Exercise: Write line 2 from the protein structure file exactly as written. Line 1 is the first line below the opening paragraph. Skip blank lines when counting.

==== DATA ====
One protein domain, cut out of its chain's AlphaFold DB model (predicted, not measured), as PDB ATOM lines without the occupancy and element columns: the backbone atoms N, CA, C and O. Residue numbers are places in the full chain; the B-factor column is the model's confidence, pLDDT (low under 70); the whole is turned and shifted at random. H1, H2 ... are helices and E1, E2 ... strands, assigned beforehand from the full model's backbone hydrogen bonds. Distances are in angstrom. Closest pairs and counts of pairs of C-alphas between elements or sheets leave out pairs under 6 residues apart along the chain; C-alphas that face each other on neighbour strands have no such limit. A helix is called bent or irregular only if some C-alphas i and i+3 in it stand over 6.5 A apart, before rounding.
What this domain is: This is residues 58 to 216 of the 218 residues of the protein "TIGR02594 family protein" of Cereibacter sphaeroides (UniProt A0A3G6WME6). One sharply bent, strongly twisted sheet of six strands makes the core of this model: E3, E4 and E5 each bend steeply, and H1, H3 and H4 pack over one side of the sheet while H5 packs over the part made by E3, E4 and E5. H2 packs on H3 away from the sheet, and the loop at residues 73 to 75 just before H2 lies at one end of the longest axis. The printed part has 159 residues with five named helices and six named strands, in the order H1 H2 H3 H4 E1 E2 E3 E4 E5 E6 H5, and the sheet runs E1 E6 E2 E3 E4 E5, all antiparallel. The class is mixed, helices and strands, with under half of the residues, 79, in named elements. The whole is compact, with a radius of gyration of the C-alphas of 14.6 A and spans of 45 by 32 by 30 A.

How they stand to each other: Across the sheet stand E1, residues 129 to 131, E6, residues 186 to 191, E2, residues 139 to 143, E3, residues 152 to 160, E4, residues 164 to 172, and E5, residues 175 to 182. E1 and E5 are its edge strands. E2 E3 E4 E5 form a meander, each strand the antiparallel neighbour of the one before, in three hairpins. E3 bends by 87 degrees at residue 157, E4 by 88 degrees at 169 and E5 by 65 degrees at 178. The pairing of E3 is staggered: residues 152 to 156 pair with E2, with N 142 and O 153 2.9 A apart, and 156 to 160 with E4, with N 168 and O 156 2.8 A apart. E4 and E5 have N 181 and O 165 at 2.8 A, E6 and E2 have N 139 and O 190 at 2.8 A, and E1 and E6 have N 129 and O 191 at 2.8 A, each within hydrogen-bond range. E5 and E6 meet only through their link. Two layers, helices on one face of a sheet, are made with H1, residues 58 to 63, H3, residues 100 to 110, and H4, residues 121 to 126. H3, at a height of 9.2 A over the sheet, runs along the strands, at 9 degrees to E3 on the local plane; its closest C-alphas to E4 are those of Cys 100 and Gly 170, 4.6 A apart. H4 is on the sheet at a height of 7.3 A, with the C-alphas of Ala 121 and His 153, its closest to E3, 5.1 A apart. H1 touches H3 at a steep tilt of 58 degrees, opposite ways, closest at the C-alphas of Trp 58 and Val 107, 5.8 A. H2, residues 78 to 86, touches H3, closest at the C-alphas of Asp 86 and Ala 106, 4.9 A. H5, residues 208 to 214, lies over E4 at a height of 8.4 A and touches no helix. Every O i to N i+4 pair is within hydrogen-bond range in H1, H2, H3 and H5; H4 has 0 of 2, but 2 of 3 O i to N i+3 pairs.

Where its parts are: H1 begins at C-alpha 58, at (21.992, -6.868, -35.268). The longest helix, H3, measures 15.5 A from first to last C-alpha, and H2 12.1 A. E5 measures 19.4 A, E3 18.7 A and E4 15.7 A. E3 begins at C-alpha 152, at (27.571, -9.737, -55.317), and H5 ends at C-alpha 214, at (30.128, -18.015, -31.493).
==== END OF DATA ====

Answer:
How they stand to each other: Across the sheet stand E1, residues 129 to 131, E6, residues 186 to 191, E2, residues 139 to 143, E3, residues 152 to 160, E4, residues 164 to 172, and E5, residues 175 to 182. E1 and E5 are its edge strands. E2 E3 E4 E5 form a meander, each strand the antiparallel neighbour of the one before, in three hairpins. E3 bends by 87 degrees at residue 157, E4 by 88 degrees at 169 and E5 by 65 degrees at 178. The pairing of E3 is staggered: residues 152 to 156 pair with E2, with N 142 and O 153 2.9 A apart, and 156 to 160 with E4, with N 168 and O 156 2.8 A apart. E4 and E5 have N 181 and O 165 at 2.8 A, E6 and E2 have N 139 and O 190 at 2.8 A, and E1 and E6 have N 129 and O 191 at 2.8 A, each within hydrogen-bond range. E5 and E6 meet only through their link. Two layers, helices on one face of a sheet, are made with H1, residues 58 to 63, H3, residues 100 to 110, and H4, residues 121 to 126. H3, at a height of 9.2 A over the sheet, runs along the strands, at 9 degrees to E3 on the local plane; its closest C-alphas to E4 are those of Cys 100 and Gly 170, 4.6 A apart. H4 is on the sheet at a height of 7.3 A, with the C-alphas of Ala 121 and His 153, its closest to E3, 5.1 A apart. H1 touches H3 at a steep tilt of 58 degrees, opposite ways, closest at the C-alphas of Trp 58 and Val 107, 5.8 A. H2, residues 78 to 86, touches H3, closest at the C-alphas of Asp 86 and Ala 106, 4.9 A. H5, residues 208 to 214, lies over E4 at a height of 8.4 A and touches no helix. Every O i to N i+4 pair is within hydrogen-bond range in H1, H2, H3 and H5; H4 has 0 of 2, but 2 of 3 O i to N i+3 pairs.